We’ve adjusted quite well, I’d say. Kids are pretty satisfied with the school; weekend have been crowned with social events, ranging from previously arranged and impromptu play dates, to barbecues at friends’ homes, to endless trips to the grocery store.

 

For the average ‘ trailing family’, we seem to be doing well. With all that said, I believe I can get back into blogging, updating family and friends on our whereabouts….

Work has me traveling quite a bit, which could be seen as exciting, but nevertheless, requiring excelling logistics skills, and a state-of-the-art household managing plan! 🙂 One of my work trips brought the whole family to Rio… and how? Well, October is Children’s Month in Brazil. And because of that, one of the airline companies was flying kids for free. Taking advantage of the Columbus Day holiday, we packed our bags, and went to the Cidade Maravilhosa. This post showcases a few images from our visit.

 

*. Parque Lage

“Parque Enrique Lage” is a public park in the city of Rio De Janeiro, located in the Jardim Botânico neighborhood at the foot of the Corcovado.

The atrium of the mansion, has a lovely café, enjoyed by families and tourists.

The land was formerly the residence of industrialist Enrique Lage and his wife. During the 1920s Lage had the mansion remodeled by Italian architect Mario Vodrel, with interior paintings by Salvador Payols Sabaté.

 

In the 1960s the land became a public park, with walking trails through subtropical forest. The Escola de Artes Visuais do Parque Lage (Visual Arts School of Parque Lage) and a café open to the public operate from the former mansion.

 

*. Meeting up with friends in Leblon…. nothing like taking a pic at a bus stop in Rio… so classy!!! 🙂

 

*. A quick stop at the Girl from Ipanema Bar… the so famous corner where Vinicius de Moraes and Tom Jobim complosed the long-loved poem to the eternal beach-tanned beauty…

 

*. …on our way to the beach!

 

*. Moving on…. Looking at the city from the shoulders of Christ the Redeemer – Nothing like enjoying the view from the “Cristo”!

 

*. And finally… The Ipanema Hippie Fair… got get there to understand it’s size, dimension and unique flavors & colors!

Getting ready for Carnaval: Making food from Brazil!

Keeping this little tradition: Holidays, talk about food. This weekend, it’ll be no different.

Bolivia also celebrates Carnaval, and kids are off school, for a grand total of 5 days… (!). Work will also be off, for Monday and Fat Tuesday – the best thing to do? Get together with friends, and plan fantastic meals! Let’s see if I’ll be able to come up with a fairly decent Brazilian feijoada, using my Bolivian ingredients… More to come on this post, but for now, let’s just get our appetites ready for what could be in-store for us! 😮

Whenever I meet someone from Brazil, I ask them what their favorite food is. After steak (picanha), it is almost always feijoada. It’s an old bean, pork and beef recipe, brought to South America, like many foods in many places, by those intrepid, globetrotting spice traders, the Portuguese, and then enhanced, like many other foods in many other places, by African slaves and their descendants.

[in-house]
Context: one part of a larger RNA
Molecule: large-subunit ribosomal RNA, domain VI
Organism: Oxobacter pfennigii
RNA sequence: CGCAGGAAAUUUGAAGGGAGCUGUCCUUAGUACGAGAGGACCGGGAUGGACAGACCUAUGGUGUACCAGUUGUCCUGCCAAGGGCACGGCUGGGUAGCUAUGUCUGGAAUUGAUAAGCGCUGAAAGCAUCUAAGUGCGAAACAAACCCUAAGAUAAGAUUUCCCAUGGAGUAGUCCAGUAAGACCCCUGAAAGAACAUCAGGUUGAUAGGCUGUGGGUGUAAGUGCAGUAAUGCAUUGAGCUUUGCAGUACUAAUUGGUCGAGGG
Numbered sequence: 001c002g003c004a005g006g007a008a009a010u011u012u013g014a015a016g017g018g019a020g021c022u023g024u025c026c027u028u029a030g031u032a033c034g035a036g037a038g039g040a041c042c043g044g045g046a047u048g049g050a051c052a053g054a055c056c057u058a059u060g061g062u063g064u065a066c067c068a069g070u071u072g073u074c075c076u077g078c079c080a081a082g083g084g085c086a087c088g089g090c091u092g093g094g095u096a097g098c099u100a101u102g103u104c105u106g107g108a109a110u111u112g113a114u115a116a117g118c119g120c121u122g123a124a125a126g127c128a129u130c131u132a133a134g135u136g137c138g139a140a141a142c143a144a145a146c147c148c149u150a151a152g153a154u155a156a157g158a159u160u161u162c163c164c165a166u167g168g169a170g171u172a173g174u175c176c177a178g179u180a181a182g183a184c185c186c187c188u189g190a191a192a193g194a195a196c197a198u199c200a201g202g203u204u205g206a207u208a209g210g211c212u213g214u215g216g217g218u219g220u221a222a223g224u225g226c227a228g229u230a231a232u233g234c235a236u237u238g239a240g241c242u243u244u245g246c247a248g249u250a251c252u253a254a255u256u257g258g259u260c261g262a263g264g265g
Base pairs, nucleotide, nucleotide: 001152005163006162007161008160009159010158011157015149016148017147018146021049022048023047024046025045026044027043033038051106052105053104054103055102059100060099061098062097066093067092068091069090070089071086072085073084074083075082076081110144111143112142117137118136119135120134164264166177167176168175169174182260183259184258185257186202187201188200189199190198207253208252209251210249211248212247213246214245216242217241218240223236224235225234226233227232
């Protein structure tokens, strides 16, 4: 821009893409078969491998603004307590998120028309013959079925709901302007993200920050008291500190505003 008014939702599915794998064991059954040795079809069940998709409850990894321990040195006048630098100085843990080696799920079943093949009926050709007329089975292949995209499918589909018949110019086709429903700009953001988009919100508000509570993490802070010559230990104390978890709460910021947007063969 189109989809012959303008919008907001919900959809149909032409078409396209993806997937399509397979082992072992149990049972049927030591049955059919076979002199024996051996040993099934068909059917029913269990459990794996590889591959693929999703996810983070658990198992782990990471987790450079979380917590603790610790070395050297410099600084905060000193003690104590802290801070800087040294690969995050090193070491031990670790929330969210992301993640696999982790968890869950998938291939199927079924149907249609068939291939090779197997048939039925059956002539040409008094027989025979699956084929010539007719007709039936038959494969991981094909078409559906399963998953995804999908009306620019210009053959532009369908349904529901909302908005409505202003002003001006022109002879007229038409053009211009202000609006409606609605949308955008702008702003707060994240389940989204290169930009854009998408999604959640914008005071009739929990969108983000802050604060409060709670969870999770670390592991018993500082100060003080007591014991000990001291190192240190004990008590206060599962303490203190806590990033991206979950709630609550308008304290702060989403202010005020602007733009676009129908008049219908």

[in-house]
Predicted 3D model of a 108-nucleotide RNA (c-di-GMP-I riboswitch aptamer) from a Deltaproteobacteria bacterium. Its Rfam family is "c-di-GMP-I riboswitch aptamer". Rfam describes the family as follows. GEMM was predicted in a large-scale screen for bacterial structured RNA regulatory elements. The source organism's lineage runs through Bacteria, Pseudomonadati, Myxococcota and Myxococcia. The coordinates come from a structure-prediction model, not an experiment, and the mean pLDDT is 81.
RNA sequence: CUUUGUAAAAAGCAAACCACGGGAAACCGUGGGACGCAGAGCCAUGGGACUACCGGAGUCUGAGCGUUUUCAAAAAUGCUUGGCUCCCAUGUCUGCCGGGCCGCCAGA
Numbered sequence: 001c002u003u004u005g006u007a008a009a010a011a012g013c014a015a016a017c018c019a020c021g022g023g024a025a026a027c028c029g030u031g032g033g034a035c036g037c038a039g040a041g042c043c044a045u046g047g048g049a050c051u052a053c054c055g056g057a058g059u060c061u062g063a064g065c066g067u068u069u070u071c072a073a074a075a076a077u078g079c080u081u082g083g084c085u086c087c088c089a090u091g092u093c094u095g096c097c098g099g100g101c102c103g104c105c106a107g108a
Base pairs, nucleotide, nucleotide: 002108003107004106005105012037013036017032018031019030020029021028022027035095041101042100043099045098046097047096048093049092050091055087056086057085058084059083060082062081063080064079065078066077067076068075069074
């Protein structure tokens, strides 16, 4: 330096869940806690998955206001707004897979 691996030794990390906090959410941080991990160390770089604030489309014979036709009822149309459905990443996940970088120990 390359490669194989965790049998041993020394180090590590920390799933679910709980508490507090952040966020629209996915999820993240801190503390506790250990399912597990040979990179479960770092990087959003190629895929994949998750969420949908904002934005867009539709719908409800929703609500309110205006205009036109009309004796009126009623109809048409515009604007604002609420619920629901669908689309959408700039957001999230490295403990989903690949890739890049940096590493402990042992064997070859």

Feijoada Completa

1 1/2 cups dried black beans (turtle is preferred, for texture)
1/8 lb. carne seca/cesina (about the size of your flat hand)
1/8 lb. pork ribs (about 2 thick ribs)
1 pig foot, split
1-2 pig ears
1 pig tail (smoked, if possible)
4 strips smoked bacon, finely chopped
1 paio sausage, cut into thick slices
1/2 lb. of linguiça calabresa (Portuguese-style smoked pork sausage), cut into thick slices
1 white onion, diced
3 cloves garlic, minced
1 tbsp olive oil
2 bay leaves
1 orange, peeled (remove all of the white pith!)
8 cups water

The night before, soak the pig foot, tail and ear in cold water to draw out blood/impurities. Separately, soak the cesina in cold water overnight. In yet another bowl, soak the beans in cold water.

The next day, put the foot, tail, ear and cesina in a pot with cold water to cover. Bring to a boil, boilf for 10 minutes and then drain. Refill the pot with cold water, bring to a boil again and cook until the meats are tender and beginning to fall apart. Drain well.

In a large pot or dutch oven (preferred), place the beans and 8 cups water, bay leaves, and peeled orange. Bring to a boil, then lower to simmering. Cook for 45 minutes. Add all meats, and cook for 20-30 more minutes.

In a saute pan, fry the onion and garlic on olive oil. Add about 1 cup of beans from the pan, cook briefly and mash well with the back of a spoon. Return the whole mess to the dutch oven and adjust for salt. Let simmer for about 20-30 more minutes, until beans are tender and meats are falling apart willingly. Remove from heat and let cool about 10 minutes.